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Link to Web site for Wicked Portland: The Wild and Lusty Underworld of a Frontier Seaport Town z


This 47-second YouTube video by the Susan Reiman Group (an escrow consulting firm) shows the scene of the shipwreck. Near where the photographer is standing, a piece of iron pipe still sticks out of the ground, likely also part of the ship.


Don Kotts, a marine artist and licensed ship skipper from Poulsbo, Wash. (click here for info about him), has painted a picture of the J.Marhoffer as it would have looked under way.


A detailed article in Oregon Coast Today by Niki Price gives more information about the wreck and includes some photos of what remains, including a picture of the old boiler itself.


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Boiler Bay named for spectacular fiery 1910 shipwreck

Lit up from stem to stern like a torch, the wooden steam schooner J.Marhoffer slammed into the rocks after its crew pointed it landward and abandoned ship; its rusty boiler is still visible at low tide.

An image of Boiler Bay from a postcard dating from roughly the 1940s
The steam schooner J. Marhoffer under way with a big deckload, shortly
after the ship was built. Note how very little freeboard there is. (Image:
Superior Publishing, "Pacific Lumber Ships.")

Just north of the picturesque little Central Coast town of Depoe Bay is a place called Boiler Bay. It’s named after what remains of one of the most spectacular shipwrecks in American history.

A brand-new schooner

The J. Marhoffer was a 175-foot, 600-ton steam schooner built at John Lindstrom’s shipyard in Aberdeen, in Washington's Grays Harbor, in 1907. On May 18, 1910, she was still practically brand-new and was coming back to her home port in Portland from a run to San Francisco when an assistant engineer, working on a gasoline-burning blowtorch, accidentally overpressurized it and blew the thing up.

Fire in the engine room!

This likely would have been far less of a problem had the J. Marhoffer been an older coal-powered ship. She was not — she ran on oil, and the engine room contained enough of it spattered on the walls that by the time the badly burned assistant engineer recovered his wits, the whole place was on fire.

An image of Boiler Bay from a postcard dating from roughly the 1940s
This image of Boiler Bay comes from a picture postcard from roughly
the late 1940s. In this picture, the tide is too high to see or reach the

Captain Gustave Peterson asked someone to open the valves and flood the engine room. But by then, the heat of the fire had made the valve handles too hot to touch, and the fire had spread. Nor could the engineer get into the engine room to shut the power off. The ship was still steaming along at a steady nine knots and there was nothing anyone could do about it.

Abandon ship!

Peterson got her pointed at the shore, three miles off, and gave the order to abandon ship. Clambering into a lifeboat and paddling away is something that’s hard enough to do when the ship isn’t humming along at full cruising speed, and being as a really hot fire was still blazing merrily belowdecks, the Marhoffer must have been warming up like a woodstove on a frosty morning. Still, the crew — and the captain’s wife, who was also aboard — got away from the ship safely and retrieved the ship’s dog, which had been tossed overboard before the lifeboat was lowered.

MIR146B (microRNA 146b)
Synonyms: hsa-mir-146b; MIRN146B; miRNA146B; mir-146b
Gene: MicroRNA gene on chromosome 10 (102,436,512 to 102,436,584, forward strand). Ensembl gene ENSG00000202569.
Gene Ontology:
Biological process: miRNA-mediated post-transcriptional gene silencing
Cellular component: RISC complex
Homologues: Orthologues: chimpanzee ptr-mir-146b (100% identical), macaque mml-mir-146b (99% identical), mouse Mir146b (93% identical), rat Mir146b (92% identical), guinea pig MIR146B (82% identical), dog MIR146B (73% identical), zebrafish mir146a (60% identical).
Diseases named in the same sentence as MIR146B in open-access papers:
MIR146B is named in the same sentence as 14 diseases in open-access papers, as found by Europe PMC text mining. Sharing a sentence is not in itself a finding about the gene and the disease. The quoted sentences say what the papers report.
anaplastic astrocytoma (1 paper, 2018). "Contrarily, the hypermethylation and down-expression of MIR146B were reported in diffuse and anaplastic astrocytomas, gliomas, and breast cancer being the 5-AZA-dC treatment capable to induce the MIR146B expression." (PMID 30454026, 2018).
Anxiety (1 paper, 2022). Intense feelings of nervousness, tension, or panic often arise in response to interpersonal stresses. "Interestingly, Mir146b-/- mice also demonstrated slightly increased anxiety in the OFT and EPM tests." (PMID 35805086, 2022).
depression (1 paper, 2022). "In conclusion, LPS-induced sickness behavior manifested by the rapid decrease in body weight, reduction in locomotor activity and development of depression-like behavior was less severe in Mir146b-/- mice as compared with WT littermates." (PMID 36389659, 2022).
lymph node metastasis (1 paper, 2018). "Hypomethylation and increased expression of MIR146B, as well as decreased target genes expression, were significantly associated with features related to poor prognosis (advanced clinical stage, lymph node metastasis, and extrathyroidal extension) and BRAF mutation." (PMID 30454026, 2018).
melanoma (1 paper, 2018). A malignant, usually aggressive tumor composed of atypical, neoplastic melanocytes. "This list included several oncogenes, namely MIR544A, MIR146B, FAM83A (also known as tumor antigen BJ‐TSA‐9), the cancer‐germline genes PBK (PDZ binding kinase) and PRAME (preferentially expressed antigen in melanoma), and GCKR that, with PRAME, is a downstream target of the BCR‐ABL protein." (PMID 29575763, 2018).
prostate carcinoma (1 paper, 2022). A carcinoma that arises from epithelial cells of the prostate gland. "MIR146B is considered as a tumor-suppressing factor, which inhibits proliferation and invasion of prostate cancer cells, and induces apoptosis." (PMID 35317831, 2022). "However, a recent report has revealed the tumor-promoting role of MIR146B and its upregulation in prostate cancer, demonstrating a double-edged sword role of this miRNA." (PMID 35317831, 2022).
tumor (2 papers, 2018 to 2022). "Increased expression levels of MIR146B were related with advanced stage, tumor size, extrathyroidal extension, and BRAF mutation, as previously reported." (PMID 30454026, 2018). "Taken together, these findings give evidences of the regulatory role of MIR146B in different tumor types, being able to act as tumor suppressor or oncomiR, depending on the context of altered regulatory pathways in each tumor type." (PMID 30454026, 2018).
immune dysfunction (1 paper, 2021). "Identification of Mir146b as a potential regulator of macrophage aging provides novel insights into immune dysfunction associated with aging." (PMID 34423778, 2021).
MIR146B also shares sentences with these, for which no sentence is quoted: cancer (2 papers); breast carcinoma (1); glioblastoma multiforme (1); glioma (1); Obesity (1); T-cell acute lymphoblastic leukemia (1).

An image of Boiler Bay from a postcard dating from roughly the 1940s
Boiler Bay as it appears on a sunny summer afternoon in 2013, viewed
from next to the chunk of steel embedded in the bluff by the force of the
explosion of the ship. (Image: F.J.D. John)

The boats made for Fogarty Creek, but a resident there was signaling to them using a red sweater. Interpreting this as a danger signal (it wasn’t intended as one), the boats turned away and headed south, past Depoe Bay, and tried to come in at Whale Cove. There, one of them capsized in the surf, and the injured cook was drowned while the other crew members swam to shore. This was the only casualty of the wreck.

Piling onto the rocks

As for the J. Marhoffer, the ship — now thoroughly and spectacularly on fire — was steaming straight toward the rocks. Word had spread around the town of Depoe Bay, and residents had come flocking to the top of the bluff to watch. Still under full power and trailing a column of smoke and fire like a volcano, the freighter piled into the rocks with an enormous crash.

An image of Boiler Bay from a postcard dating from roughly the 1940s
This piece of rusted steel sticks up about six feet out of the bluff above
Boiler Bay. It almost certainly is a chunk of the Marhoffer that was blown
high into the air by the explosion of the ship and came down in this spot,
wedging itself firmly into the ground. (Image: F.J.D. John)

The stranded vessel keeled over and burned fiercely for a time; then she was ripped apart by a massive steam explosion that threw chunks of wood and iron in all directions. Fortunately, none of the spectators were hit, although today there’s still a piece of iron pipe sticking out of the bluff above that probably came from the wreck.

What remains

Today, the ship’s boiler can still be seen from the highway at low tide. It can even be reached via a rough trail leading down from Highway 101 just north of the entrance to Boiler Bay State Park when conditions are right and the tide is extremely low — although the spot is, at all other times, utterly inaccessible to anyone lacking the skills and equipment of a Navy SEAL. It’s because of this rusty remnant that the little bay, formerly known as Briggs Landing, is now called Boiler Bay.

(Sources: Price, Niki. “The Remains to be Seen,” Oregon Coast Today. Lincoln City: Oread Media, 1/14/2009; Sullivan, William L. Hiking Oregon’s History. Eugene: Navillus Press, 2006; The Marine Review. Cleveland: Penton Publishing, 5/9/1907)